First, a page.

To counteract the theme of the last few posts … let’s go from the ridiculous to the sublime.
One of the major reasons I like to sew – and I think this is true for most crafty types – is that I just flat-out love textiles. I love the textures, the colors. I love the vast variety, from polished cottons, cool and crisp, to thick spongy wools, soft yet scratchy, with the scent memory of the lamb that gave them. Just look at a name and free-associate:
They’re so specific, I can’t think of adjectives that could better your own memories; they are themselves adjectives. Sensual, tactile, visual; fabrics are delightful, to me. And nostalgic. Like a scent brings a memory to the fore in sharp focus, a textile can bring to life a memory or a mood – or a relationship, a person, a loved one.
Here are two textiles, both lovely to see and lovely to touch. Both given to me by dear friends, and both treasured. And both with a butterfly theme.
This silk tablecloth was a gift from my dear friend J.
Of course, there’s a story here. And of course, like most textile stories, it revolves around women, women’s lives and women’s homes.
J. is from the mythical city of New York, born and raised there in the mythical days before Giuliani. As is her husband, P., and by extension, her mother-in-law. They belong to a group that I, West-Coast born and raised, Mexican-American, from a different generation, don’t really know, don’t really understand from experience: Brooklyn Jews, committed to social justice; activists, unionists. People from a neighborhood and a time and a place, from a culture, that’s to me more myth, more history, than real experience. But it is the lived experience of this family, and specifically, this woman; the mother-in-law of my friend.
After her death, boxes and boxes of her belongings, including beautiful linens, were shipped to J.’s family. Really, I knew this woman only through the black-and-white photos (people in dark clothes, standing on stoops) on J.’s walls, but I heard some stories at this time as I helped J. open a box or two and riffle through it. “Pick something out,” J said. “No, no way,” I answered. These things were hers, memorabilia, it seemed to me, of not just a person, but somehow of much more.
But she insisted: it was okay, it was what what she wanted. And if you know J., you know she never says a thing she doesn’t mean.
I treasure this tablecloth. It should be ironed, clearly, but I don’t want to risk it. It is a fragile thing; the bronze print sits on the silk like a jewel would on a butterfly’s wing. I take it out, I enjoy it, I spread it out for a day, for a few hours, and look at it, touch it, remember, and put it away.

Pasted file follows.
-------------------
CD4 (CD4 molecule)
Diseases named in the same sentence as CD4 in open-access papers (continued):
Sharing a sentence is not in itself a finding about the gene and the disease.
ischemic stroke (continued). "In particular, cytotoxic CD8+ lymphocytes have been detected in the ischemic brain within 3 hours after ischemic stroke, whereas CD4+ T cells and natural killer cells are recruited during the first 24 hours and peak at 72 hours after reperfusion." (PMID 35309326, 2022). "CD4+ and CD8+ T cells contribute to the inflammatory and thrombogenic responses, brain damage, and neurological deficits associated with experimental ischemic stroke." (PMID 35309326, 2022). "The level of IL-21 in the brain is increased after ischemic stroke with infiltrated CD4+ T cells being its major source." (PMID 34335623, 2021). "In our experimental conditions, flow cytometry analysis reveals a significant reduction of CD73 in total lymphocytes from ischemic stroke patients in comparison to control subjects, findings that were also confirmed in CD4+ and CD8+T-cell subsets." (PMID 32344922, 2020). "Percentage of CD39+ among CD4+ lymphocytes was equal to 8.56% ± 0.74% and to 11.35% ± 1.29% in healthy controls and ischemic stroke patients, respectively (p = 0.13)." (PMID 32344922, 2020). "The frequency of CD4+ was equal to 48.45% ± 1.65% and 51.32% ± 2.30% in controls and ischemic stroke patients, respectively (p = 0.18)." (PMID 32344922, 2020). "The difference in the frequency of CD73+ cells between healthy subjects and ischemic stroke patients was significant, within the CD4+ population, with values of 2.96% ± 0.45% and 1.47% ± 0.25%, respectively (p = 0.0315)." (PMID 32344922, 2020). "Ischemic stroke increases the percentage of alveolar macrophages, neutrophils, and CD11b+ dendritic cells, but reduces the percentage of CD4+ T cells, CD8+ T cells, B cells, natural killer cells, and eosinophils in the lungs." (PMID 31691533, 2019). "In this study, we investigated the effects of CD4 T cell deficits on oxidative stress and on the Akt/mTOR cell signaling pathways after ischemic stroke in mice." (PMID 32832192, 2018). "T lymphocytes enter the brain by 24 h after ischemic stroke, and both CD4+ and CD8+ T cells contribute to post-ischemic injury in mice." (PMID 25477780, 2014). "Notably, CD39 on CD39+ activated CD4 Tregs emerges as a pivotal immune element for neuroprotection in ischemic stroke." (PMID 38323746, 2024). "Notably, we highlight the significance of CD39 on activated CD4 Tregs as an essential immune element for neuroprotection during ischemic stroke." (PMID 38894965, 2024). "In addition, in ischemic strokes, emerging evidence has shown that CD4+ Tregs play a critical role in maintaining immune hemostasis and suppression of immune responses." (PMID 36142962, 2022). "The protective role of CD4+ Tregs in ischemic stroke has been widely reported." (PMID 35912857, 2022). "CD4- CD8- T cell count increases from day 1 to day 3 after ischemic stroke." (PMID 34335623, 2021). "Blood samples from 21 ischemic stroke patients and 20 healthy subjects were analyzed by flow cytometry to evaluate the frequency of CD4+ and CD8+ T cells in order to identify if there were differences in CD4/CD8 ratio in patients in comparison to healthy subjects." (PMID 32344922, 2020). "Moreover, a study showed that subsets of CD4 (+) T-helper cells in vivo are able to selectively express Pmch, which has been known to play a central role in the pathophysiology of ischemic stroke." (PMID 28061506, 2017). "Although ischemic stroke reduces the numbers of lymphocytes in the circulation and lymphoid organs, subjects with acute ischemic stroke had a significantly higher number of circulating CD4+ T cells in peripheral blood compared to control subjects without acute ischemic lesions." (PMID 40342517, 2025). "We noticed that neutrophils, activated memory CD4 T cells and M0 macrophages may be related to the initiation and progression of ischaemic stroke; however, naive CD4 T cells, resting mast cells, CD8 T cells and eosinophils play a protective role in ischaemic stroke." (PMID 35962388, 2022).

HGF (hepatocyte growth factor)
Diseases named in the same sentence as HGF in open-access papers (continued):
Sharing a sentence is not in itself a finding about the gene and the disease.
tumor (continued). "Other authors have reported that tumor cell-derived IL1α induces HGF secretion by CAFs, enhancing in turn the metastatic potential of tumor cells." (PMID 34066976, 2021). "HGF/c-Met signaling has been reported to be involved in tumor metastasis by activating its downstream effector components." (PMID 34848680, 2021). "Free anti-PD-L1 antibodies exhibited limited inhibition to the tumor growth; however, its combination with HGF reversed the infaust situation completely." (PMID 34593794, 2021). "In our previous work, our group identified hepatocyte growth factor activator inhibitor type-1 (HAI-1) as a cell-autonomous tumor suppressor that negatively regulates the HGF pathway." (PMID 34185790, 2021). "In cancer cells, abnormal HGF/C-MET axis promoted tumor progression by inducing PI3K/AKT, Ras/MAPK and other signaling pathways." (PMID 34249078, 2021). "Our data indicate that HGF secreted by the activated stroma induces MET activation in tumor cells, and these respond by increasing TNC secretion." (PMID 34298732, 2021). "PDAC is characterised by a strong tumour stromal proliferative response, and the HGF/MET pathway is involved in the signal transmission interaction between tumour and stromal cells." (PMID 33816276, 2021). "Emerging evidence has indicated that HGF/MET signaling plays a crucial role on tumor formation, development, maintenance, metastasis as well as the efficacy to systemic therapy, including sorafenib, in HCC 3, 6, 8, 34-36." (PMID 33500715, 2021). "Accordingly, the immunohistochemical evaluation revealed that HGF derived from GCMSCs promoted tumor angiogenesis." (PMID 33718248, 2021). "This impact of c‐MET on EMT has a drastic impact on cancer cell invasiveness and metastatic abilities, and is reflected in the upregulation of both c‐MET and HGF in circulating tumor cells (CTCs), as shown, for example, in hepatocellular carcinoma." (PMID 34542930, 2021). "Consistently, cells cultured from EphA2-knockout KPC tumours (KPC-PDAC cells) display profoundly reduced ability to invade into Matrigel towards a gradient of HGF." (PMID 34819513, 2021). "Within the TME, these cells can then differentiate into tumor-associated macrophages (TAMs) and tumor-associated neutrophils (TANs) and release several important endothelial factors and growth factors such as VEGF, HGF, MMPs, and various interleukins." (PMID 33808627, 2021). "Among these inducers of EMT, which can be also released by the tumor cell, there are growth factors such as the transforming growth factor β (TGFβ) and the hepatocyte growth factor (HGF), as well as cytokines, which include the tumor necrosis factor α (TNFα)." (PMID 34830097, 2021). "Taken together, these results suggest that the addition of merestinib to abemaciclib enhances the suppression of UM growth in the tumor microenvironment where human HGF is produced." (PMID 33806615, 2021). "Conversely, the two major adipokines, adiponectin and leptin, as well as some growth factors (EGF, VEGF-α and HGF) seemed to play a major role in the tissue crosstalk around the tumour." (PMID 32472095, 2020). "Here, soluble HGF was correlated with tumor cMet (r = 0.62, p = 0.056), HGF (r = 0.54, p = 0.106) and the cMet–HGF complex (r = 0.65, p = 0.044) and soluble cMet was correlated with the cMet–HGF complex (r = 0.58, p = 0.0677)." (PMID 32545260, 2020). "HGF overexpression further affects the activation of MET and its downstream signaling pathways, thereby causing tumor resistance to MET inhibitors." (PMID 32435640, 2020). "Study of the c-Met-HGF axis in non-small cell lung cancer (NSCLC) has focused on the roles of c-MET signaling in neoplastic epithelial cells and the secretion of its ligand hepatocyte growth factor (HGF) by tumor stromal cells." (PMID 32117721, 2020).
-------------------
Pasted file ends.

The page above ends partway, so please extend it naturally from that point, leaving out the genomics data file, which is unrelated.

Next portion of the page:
And I put it away next to this, another story.
A velvet quilt, hand-pieced, hand-quilted; a gift from my beloved friend Rachel Brezinski.
Rachel is another woman who’s part of a culture, a time and a place, that belongs to American myth as much as reality. She “went back to the land:” left Europe for Northern California to practice self-sufficiency. She canned, baked, preserved and pickled. She butchered, cured, irrigated and weeded. She fed her family, and clothed them, and schooled them.
And, seeing the environmental devastation – the poisons, the clearcutting – there in Trinity County, she started an environmental group at a time when it was a truly radical thing to do. I understand the group is still active.
Echo was … what, two moths old? when this arrived in the mail with a letter. Rachel had wrapped her babies – or at least, one of them – in this quilt (even if he can’t remember it). I laid Echo in it, yes, but not much more. I mean, look at the hand-quilting: every stitch, every one, picked out through three layers. The piecework; irregular angles, circles, all in velvet. Imagine the touch of this velvet. Imagine, too, the possibility of baby barf.
Here you have them: two treasures. I keep them together, bring them out together, stroke and snuggle them and then refold them. As beautiful as they are alone, it’s the stories, the lives and memories that make them most precious.
I’ve heard the complain that handiwork, sewing and knitting, are somehow anti-feminist; that to craft is retrograde, to cook is rechaining yourself to the patriarchy. Here’s my rebuttal: these two pieces, among others. Feminism has everything to do with women’s lives, their everyday reality. It’s about re-investing those lives with value, not erasing or ignoring them; remembering them, treasuring them, speaking about them. Feminism is inherent in handicrafts. And both, of course, are dear to me.